I don't believe in gods. I don't believe in karma. I don't believe in gaia.

I wonder if this might not be nature's way of slapping our species on the wrist for a couple centuries of steady rape and plunder. I just wish nature had better aim, because most of the people killed by this are not the rapists. The rapists are not going to take this as a warning.

The marketed response has me gagging. As the individual, here, in this country, what can you do in the wake of neigh-incomprehensible pain and suffering half a world away, in the context of cultures who you have little/no concept about. We are left reeling. Who comes to the rescue?

Our guiding uncles, the corporations. They offer to match hat-passes, they link to charities off their online stores, they make you feel,as an individual, like you can make a difference. The reality is, if you are donating money, you are making a difference to someone somewhere, but not directly. You are making a difference with a taint - unless the motherfucking corporate charter or CEO is a noteworthy charitable entity, the money is, in part, a corporate a tax break. Regardless of the firsthand financial benefit to a corporation, you are paying for free PR. You know in a few months, that you are going to hear how many millions Apple, Coke, GM, or Sprint helped raise in the wake of the horror.

By then though, the media will have desensitized us by pounding the same video clips and images into our heads over and over. We will not have to wake up to the stink of mass graves, or to the realization that perhaps 80% of everyone you ever knew and loved is dead. What will be remembered is that link between the corporate logo, and how they helped you, as the individual, feel like you made a difference in the face of overwhelming horror.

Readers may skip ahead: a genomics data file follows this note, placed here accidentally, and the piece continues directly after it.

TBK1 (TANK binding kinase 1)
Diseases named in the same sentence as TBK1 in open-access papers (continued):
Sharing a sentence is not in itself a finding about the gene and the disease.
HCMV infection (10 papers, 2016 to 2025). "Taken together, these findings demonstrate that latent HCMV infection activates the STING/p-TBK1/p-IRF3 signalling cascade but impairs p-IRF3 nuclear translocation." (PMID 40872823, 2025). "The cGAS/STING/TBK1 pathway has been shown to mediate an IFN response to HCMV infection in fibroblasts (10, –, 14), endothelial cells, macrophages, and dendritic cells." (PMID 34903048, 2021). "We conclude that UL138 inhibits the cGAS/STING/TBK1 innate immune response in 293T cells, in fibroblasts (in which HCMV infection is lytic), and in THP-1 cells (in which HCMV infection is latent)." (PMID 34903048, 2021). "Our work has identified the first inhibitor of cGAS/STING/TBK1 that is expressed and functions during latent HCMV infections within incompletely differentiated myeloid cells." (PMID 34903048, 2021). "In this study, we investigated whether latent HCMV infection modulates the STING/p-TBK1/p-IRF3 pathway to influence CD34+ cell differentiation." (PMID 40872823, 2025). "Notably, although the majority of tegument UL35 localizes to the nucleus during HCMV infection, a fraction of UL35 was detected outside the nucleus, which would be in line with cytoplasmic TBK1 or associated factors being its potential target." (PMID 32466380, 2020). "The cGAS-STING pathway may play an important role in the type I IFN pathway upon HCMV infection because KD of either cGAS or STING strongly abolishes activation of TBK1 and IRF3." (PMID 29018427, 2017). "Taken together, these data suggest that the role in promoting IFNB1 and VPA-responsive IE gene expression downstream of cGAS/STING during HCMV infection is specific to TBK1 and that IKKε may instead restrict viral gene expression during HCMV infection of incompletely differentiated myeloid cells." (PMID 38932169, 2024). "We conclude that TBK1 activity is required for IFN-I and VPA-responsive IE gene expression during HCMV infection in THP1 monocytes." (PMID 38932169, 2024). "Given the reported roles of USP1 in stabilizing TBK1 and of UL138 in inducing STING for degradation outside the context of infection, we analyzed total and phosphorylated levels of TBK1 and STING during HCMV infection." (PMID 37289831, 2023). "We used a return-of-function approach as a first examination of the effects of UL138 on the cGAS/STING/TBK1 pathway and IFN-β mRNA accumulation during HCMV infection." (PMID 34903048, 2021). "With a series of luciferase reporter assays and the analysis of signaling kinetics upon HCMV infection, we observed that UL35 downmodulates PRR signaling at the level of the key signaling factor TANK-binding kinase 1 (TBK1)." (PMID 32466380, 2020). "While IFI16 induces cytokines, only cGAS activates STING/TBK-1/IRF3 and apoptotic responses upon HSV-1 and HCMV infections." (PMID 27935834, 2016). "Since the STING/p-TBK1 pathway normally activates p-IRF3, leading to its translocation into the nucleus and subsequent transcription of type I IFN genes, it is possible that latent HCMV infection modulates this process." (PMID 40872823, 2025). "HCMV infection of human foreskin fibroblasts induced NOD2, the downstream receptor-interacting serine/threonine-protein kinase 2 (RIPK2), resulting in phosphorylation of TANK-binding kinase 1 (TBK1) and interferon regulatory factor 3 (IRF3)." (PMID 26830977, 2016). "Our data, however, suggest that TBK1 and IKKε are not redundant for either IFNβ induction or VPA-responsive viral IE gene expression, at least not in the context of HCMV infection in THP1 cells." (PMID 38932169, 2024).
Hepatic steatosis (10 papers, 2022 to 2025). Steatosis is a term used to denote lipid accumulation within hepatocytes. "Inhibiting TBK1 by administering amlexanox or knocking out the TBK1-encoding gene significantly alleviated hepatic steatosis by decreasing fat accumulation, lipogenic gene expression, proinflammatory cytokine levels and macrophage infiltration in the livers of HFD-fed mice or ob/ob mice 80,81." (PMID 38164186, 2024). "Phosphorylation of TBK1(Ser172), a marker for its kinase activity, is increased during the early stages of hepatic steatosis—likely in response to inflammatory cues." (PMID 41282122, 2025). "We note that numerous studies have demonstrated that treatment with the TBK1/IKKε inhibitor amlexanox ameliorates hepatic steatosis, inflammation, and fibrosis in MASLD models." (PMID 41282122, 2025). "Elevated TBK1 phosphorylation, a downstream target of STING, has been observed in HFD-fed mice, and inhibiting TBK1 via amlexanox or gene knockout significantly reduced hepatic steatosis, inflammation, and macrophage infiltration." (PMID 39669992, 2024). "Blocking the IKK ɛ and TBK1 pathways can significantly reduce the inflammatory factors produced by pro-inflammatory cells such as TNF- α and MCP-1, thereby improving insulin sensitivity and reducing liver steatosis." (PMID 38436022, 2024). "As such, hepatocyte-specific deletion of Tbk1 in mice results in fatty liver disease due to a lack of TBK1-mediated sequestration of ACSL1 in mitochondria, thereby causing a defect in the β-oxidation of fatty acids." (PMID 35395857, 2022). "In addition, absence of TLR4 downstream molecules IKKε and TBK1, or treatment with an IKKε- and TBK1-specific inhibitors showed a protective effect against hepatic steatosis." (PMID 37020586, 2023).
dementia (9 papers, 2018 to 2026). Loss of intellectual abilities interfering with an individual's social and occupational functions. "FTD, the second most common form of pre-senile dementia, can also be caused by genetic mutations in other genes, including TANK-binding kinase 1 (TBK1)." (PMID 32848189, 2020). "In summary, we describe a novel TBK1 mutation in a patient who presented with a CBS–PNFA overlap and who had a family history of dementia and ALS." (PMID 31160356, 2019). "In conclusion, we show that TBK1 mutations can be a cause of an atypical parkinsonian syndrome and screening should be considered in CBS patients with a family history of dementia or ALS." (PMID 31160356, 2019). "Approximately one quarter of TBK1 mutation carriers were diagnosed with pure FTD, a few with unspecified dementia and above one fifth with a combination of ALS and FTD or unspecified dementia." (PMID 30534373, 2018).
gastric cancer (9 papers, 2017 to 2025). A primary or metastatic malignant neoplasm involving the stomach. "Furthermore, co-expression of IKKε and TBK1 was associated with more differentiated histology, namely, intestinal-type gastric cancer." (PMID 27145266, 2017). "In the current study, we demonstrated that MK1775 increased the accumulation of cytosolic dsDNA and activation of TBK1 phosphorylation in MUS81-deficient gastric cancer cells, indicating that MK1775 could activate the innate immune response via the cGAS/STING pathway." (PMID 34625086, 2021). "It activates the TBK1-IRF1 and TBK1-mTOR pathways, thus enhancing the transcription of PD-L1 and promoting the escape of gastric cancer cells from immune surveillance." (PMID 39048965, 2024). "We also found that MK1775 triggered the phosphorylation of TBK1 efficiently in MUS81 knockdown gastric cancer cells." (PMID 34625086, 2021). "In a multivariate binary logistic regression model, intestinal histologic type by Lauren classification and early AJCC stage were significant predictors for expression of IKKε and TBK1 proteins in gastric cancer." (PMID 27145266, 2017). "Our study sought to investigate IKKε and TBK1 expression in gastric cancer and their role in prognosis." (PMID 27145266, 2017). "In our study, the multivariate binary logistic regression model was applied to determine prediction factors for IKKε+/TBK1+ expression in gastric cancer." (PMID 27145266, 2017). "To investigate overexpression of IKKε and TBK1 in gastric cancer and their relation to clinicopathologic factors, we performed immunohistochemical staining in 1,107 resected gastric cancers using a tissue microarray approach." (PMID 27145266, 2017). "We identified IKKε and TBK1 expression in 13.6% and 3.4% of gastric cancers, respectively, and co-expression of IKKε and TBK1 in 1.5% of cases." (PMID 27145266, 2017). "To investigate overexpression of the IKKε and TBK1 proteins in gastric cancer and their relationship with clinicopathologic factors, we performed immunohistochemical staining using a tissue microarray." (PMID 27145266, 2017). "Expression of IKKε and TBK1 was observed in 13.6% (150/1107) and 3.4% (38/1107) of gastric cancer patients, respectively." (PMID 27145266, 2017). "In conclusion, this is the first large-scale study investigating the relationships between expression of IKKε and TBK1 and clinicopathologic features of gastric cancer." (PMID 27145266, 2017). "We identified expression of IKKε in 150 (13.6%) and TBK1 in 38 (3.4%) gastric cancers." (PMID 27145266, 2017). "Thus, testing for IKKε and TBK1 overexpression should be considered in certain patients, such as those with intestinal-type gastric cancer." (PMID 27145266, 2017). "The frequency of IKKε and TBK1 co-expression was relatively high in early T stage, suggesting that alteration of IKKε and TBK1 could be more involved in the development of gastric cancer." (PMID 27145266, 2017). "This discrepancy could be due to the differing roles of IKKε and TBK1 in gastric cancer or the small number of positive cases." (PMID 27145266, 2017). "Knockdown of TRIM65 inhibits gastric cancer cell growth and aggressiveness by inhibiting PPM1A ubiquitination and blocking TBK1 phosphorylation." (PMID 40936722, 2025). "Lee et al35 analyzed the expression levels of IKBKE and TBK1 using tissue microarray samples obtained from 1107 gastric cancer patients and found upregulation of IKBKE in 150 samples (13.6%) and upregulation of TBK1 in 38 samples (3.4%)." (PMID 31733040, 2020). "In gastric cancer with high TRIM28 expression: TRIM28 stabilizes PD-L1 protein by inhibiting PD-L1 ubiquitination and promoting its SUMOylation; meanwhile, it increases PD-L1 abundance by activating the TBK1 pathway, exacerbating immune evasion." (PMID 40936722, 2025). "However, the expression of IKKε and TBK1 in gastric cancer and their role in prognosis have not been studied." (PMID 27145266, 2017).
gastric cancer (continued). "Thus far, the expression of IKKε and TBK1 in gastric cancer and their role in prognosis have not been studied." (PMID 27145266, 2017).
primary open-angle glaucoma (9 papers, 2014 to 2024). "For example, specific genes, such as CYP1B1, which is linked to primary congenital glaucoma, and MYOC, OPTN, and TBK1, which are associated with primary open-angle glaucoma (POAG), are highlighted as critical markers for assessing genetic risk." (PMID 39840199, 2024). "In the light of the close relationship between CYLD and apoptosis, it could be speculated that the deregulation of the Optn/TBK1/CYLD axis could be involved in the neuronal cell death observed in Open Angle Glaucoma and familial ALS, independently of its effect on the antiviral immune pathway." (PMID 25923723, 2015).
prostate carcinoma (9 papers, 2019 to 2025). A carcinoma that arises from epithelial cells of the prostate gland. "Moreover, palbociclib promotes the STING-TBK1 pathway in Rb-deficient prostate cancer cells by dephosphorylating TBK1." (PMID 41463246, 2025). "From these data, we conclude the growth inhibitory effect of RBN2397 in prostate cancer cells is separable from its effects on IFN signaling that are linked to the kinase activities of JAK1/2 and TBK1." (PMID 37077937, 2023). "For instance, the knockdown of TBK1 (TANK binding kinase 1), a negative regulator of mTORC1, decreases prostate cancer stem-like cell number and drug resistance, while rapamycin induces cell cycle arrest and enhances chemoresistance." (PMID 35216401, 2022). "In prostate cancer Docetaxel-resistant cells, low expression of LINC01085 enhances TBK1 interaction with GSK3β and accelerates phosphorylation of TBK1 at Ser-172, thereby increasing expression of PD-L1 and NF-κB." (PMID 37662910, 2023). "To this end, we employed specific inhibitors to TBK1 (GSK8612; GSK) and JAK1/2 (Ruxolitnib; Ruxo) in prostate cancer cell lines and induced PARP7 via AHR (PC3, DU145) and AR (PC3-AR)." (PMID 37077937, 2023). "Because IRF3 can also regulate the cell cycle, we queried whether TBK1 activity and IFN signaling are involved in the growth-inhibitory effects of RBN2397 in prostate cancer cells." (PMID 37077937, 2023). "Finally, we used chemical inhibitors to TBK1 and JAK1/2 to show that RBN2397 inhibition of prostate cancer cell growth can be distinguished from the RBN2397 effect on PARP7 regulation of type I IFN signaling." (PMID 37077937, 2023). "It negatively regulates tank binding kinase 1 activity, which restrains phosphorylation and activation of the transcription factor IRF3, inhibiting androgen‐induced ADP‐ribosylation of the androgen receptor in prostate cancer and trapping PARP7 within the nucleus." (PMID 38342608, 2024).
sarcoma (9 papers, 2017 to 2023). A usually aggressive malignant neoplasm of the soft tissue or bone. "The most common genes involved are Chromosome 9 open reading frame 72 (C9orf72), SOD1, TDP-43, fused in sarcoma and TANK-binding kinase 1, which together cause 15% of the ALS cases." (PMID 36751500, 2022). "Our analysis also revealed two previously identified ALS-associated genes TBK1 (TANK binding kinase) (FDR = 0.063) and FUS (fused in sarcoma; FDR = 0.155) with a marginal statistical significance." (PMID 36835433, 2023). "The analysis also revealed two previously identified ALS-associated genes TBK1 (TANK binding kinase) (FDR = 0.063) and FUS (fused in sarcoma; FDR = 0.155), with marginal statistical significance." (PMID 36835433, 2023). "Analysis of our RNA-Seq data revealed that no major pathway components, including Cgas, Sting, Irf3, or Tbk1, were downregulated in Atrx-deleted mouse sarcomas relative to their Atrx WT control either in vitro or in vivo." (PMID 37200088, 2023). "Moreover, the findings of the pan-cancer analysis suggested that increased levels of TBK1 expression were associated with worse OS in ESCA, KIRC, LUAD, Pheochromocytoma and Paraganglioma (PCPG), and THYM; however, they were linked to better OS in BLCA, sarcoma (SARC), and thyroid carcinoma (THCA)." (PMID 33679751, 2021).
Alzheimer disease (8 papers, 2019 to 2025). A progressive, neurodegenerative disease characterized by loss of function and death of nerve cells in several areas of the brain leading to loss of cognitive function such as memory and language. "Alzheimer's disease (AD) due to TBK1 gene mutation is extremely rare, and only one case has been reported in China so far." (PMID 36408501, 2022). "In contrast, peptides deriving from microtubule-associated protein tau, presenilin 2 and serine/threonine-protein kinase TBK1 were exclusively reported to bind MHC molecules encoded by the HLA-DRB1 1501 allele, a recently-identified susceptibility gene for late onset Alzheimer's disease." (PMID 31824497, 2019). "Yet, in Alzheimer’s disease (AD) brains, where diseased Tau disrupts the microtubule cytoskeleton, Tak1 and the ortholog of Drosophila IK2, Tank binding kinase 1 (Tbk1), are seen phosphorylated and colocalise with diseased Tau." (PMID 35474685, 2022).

This is where I am glad I had upbringing as a Christian. You want to make a motherfucking difference? You want to make lives better in the face of suffering? Give up your shit, and move into the slums, with a bowl to beg in, hands to wash or dig, and a robe to keep yourself decent. Face the demons firsthand. Christians believe in that shit, or claim to, in tenet. Sure, becoming a Fransiscan or following the footsteps of Mother Theresa is "a bit extreme" for most people. Could you imagine what the fuck we could accomplish if people lived that ideal as the rule instead of the exception?

Big charities, the ones with the most muscle to hit the street running in the wake of disasters like this, have, in the past, proved their inability to be straight with the common man, looking to give up a smoke or a beer, and slush that cash towards someone whose entire family is dead because his house is just a muddy hole in the ground. You may give to an entity that helps, but they help themselves first.

Yes, there are people, and charities, who want to make a direct difference. No, I am not saying do not donate. I already have myself. Just wake the fuck up about WHO you give WHAT to.

Scope http://www.benjaminrosenbaum.com/blog/archives/2004_12.html#000151 Read up on what to give to who. Feel with your heart, but give with your head, if you are just going to give cash to make the difference.

A nameless entity which lives on human suffering for profit, using a nearly incomprehensible moment of human trauma as a free PR campaign in order to come across as "more humane" makes me wish that wave had been spawned off the Mid-Atlantic shelf, instead of the motherfucking Pacific. Then we wouldn't be spending as much on the inauguration as we are sending to help people. It is NOT our responsibility to send aid over shores. it is the humanitarian thing to do - the right thing to do. But our government is not run by humanitarians. We need to send that money over there to protect our interests, our long term financial goals, and, most of all, to throw some PR in the pot when the world more or less would love to see us erased.

If the places in the news were DC, Baltimore, New York, Boston, and Charleston, instead of Trincomalee, Chennai, Andaman and Nicobar, how many more people would see the folly?

I wonder how long it will be before the cause of the earthquake is tied to one of the Axis of Evil?